[this webpage is no longer being maintained]
Glencora believes that communication should be private and secure by default and worries about surveillance-supported threats to the First and Fourth Amendment. They support activists and social movements in their digital security needs and initiated a research program whose mission is to understand the digital needs of activists, and ensure that everyone can communicate freely and safely, regardless of their identity. This work has been supported by an NSF EAGER grant through the SaTC program. They also created and teach an interdisciplinary course on communications security and social movements that is offered through the Difference, Power and Discrimination program of Oregon State University’s Baccalaureate Core and have published an open textbook to support this — Defend Dissent: Digital Suppression and Cryptographic Defense of Social Movements — ahora disponible en Español. They are on the program committee for PETS 2022, PETS 2023 and USENIX Security 2022. They were previously on the program committee of the Conference on Fairness, Accountability, and Transparency (FAT*) and USENIX’s Workshop on Advances in Security Education.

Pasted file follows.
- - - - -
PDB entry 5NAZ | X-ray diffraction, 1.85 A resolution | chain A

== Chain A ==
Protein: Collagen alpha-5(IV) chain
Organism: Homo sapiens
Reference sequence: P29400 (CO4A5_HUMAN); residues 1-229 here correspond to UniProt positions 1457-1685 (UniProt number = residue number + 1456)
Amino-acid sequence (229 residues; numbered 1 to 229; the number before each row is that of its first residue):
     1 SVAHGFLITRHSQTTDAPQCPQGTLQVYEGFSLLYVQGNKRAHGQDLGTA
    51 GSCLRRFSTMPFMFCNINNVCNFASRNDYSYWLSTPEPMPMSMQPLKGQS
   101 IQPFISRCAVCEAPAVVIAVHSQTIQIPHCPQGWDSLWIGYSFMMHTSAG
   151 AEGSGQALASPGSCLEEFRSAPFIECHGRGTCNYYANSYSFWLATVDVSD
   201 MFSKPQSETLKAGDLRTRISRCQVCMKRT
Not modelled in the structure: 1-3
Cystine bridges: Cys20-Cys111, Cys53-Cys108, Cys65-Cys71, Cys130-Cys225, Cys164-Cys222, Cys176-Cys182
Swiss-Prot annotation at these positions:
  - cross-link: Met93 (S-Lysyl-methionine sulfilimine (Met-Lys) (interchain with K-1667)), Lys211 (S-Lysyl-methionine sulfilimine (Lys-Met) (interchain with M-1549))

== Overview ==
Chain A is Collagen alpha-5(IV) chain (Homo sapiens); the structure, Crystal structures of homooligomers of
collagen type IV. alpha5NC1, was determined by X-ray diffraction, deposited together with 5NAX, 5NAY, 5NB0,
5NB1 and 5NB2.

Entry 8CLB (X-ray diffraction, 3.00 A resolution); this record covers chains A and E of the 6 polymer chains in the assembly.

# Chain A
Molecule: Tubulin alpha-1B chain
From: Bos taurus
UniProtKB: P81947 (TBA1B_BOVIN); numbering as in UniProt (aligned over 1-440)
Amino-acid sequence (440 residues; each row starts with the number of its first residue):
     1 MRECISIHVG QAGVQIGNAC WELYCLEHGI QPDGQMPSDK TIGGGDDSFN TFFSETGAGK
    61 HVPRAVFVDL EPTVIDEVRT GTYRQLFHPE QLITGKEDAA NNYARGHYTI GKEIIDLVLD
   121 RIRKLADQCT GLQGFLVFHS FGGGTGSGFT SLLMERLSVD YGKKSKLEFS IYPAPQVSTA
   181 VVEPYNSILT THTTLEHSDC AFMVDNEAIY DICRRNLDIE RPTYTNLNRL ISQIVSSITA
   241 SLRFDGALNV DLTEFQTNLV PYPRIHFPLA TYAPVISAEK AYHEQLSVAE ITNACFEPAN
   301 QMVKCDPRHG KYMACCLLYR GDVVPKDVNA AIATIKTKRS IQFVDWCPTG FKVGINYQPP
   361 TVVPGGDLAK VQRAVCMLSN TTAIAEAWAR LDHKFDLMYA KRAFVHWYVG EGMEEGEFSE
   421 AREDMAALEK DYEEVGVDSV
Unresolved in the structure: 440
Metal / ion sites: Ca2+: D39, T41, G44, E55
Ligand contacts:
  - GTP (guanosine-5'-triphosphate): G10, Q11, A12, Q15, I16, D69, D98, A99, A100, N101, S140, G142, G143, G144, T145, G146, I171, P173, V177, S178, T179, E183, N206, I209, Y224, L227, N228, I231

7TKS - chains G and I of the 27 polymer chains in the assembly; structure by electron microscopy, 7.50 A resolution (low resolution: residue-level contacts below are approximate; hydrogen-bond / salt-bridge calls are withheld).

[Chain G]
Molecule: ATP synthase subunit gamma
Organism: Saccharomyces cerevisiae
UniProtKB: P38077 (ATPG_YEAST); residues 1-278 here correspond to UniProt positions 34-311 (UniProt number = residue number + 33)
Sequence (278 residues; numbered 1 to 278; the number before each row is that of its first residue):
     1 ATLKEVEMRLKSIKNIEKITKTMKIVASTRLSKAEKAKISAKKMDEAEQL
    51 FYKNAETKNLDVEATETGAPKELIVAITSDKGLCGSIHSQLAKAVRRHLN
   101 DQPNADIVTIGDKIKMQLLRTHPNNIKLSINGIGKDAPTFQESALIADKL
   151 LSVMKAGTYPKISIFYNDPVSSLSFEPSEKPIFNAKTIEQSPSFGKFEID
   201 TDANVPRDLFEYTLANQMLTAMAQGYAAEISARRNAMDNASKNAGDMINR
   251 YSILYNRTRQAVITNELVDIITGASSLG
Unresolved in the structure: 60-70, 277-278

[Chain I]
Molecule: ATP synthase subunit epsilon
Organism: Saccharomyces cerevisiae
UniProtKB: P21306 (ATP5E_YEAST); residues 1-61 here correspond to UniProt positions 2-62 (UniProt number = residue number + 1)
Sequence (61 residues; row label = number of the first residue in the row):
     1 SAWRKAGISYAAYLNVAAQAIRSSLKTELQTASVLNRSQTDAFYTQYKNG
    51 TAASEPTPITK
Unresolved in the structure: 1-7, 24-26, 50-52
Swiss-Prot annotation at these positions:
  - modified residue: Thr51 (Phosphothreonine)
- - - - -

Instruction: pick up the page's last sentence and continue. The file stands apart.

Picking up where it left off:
In the past, Glencora’s research focused on traditional network flow and design problems in planar graphs and other sparse graphs. This work was funded by an NSF CAREER award and two collaborative NSF Algorithmic Foundations grants. They were an associate editor of the ACM Transactions on Algorithms and the open access journal Discrete Mathematics & Theoretical Computer Science. They were on the program committees for ICALP 2018, STOC 2014, ESA 2014, SODA 2012 and SODA 2011.
Glencora has a B.Sc. in Applied Mathematics from the University of Western Ontario (2002) and a Ph.D. in Computer Science from Brown University (2008) and held a Natural Sciences and Engineering Research Council of Canada Postdoctoral Fellowship in the Department of Combinatorics and Optimization at the University of Waterloo.